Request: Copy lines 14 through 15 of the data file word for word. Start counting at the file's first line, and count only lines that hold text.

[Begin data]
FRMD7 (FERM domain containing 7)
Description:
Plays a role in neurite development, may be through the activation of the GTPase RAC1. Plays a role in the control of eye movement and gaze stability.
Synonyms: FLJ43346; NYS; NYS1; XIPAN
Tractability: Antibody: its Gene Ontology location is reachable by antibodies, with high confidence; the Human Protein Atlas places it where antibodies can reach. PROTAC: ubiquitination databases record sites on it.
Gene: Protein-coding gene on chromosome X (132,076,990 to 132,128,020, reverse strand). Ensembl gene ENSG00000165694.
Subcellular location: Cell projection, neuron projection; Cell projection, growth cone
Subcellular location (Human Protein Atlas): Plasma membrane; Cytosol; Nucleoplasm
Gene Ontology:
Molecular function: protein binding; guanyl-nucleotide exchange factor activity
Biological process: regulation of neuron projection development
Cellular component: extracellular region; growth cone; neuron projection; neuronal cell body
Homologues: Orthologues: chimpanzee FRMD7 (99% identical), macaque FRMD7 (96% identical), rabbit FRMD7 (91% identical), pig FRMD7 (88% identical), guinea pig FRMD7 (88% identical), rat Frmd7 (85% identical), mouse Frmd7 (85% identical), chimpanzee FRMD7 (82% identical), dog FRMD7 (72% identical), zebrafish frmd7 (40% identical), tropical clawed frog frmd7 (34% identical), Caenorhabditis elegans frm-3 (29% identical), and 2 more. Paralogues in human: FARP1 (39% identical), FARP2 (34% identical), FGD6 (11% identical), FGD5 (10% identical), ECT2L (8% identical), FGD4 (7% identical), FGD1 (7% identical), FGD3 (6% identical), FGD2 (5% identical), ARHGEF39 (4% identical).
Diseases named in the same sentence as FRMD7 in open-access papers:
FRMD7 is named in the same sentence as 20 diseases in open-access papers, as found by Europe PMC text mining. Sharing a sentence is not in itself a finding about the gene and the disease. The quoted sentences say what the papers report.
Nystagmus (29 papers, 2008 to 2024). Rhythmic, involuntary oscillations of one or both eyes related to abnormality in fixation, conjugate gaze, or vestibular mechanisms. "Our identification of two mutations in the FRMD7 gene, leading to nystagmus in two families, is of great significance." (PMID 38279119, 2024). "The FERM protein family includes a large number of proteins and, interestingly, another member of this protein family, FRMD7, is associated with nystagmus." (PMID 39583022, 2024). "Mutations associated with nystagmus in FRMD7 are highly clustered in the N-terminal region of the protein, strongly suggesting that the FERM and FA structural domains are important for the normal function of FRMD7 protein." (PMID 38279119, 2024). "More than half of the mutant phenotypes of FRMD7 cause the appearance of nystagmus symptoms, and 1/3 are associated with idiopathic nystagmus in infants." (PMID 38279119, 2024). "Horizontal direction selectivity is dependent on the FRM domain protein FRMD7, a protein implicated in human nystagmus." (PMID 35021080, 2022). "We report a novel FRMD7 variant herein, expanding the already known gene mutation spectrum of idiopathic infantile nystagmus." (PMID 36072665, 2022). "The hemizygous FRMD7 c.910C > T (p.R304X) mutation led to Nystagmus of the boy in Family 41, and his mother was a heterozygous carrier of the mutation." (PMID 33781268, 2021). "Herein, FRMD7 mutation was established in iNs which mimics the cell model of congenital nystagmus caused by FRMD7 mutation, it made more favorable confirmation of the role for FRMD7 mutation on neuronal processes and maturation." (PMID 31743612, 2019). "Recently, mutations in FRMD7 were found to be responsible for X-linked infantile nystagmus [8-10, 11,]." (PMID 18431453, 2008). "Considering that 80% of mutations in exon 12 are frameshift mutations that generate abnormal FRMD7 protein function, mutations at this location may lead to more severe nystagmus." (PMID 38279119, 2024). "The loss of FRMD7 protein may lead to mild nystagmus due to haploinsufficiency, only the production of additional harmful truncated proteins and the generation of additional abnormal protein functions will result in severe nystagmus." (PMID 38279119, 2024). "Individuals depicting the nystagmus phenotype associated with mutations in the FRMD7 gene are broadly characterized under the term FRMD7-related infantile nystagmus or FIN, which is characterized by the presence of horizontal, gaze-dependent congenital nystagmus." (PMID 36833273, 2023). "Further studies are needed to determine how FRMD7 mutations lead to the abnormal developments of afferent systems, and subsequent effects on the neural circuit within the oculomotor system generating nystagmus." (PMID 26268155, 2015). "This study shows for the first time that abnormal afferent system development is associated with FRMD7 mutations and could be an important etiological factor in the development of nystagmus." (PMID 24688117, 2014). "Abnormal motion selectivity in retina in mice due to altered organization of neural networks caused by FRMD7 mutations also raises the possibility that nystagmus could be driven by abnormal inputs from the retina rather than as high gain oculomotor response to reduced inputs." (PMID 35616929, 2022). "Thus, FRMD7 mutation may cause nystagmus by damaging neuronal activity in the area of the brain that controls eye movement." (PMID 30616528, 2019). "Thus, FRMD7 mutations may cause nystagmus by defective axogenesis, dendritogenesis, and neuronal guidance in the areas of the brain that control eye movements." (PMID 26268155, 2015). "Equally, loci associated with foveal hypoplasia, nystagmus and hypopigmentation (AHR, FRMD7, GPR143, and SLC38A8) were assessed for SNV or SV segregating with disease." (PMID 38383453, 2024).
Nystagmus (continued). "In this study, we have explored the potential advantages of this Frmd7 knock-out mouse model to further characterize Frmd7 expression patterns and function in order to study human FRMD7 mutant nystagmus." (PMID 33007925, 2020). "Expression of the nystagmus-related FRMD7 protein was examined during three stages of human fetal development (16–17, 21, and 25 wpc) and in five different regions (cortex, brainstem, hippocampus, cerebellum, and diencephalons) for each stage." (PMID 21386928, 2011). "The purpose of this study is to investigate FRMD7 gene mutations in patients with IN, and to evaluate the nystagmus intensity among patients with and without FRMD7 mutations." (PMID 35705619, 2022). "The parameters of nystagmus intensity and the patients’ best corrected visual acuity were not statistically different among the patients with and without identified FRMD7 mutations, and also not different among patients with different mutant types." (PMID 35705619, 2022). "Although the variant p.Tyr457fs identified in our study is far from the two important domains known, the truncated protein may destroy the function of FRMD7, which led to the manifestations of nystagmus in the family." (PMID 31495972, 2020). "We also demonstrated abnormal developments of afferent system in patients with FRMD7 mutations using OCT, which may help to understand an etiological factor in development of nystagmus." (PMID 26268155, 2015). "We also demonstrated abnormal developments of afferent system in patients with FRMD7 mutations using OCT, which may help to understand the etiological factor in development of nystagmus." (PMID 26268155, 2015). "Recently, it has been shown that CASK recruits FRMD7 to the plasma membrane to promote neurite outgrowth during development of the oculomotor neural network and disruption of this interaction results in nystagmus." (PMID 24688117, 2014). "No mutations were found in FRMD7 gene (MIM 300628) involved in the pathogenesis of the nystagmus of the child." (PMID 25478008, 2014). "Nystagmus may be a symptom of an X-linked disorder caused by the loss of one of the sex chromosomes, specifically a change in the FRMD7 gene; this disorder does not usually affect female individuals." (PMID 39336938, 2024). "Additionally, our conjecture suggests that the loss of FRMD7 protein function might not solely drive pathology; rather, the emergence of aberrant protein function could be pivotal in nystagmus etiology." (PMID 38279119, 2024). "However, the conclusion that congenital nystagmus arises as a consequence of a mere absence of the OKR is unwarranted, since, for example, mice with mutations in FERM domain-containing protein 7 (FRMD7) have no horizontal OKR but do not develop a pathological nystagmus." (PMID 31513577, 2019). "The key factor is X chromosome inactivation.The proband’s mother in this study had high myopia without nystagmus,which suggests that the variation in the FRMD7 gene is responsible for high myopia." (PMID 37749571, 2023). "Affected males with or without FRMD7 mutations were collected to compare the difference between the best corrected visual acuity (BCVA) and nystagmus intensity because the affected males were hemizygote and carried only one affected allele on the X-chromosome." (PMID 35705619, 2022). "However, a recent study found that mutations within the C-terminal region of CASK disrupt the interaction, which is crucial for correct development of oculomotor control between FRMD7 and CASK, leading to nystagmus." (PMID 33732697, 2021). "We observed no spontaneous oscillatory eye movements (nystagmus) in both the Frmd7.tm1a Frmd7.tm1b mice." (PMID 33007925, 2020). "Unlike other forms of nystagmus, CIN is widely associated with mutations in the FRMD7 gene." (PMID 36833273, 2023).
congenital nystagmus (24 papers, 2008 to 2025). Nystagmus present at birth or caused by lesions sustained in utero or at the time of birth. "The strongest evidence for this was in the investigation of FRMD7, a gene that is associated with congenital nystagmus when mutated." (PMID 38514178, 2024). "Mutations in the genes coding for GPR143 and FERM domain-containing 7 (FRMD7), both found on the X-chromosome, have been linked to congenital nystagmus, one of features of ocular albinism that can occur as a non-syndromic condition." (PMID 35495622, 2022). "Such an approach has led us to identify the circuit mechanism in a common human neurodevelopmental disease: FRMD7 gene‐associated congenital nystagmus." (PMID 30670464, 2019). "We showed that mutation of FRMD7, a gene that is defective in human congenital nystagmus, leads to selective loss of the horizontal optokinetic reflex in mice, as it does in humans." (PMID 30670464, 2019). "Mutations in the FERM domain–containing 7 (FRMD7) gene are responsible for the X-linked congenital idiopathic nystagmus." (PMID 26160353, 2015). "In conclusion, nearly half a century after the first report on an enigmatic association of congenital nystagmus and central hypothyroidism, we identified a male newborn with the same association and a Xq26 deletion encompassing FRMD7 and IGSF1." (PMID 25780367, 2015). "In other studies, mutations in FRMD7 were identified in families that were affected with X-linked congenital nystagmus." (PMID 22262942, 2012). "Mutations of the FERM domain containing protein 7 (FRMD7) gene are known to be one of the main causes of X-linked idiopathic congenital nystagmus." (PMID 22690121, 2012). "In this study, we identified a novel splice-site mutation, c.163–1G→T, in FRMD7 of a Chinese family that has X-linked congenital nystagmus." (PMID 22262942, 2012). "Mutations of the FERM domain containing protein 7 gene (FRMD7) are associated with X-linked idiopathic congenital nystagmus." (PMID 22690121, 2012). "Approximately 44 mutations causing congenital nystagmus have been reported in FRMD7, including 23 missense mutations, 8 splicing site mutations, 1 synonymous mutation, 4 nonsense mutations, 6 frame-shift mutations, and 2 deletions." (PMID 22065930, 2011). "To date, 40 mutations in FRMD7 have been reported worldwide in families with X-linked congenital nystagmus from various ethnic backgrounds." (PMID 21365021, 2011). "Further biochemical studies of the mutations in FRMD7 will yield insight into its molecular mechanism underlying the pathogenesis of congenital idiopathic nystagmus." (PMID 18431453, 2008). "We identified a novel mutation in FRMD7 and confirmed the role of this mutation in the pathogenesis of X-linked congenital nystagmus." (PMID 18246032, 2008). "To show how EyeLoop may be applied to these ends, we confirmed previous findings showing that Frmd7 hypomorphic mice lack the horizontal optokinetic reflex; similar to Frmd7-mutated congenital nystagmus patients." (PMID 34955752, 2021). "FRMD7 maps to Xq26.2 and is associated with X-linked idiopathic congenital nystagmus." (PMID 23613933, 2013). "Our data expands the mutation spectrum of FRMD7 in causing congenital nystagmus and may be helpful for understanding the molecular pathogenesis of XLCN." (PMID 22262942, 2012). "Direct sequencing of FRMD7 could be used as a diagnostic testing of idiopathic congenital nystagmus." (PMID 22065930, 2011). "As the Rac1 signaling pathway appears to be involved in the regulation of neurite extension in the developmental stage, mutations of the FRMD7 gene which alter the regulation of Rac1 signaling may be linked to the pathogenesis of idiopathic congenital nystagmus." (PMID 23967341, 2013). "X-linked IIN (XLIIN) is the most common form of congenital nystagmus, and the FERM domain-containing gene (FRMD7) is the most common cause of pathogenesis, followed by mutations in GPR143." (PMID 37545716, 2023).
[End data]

Diseases named in the same sentence as FRMD7 in open-access papers:
FRMD7 is named in the same sentence as 20 diseases in open-access papers, as found by Europe PMC text mining. Sharing a sentence is not in itself a finding about the gene and the disease. The quoted sentences say what the papers report.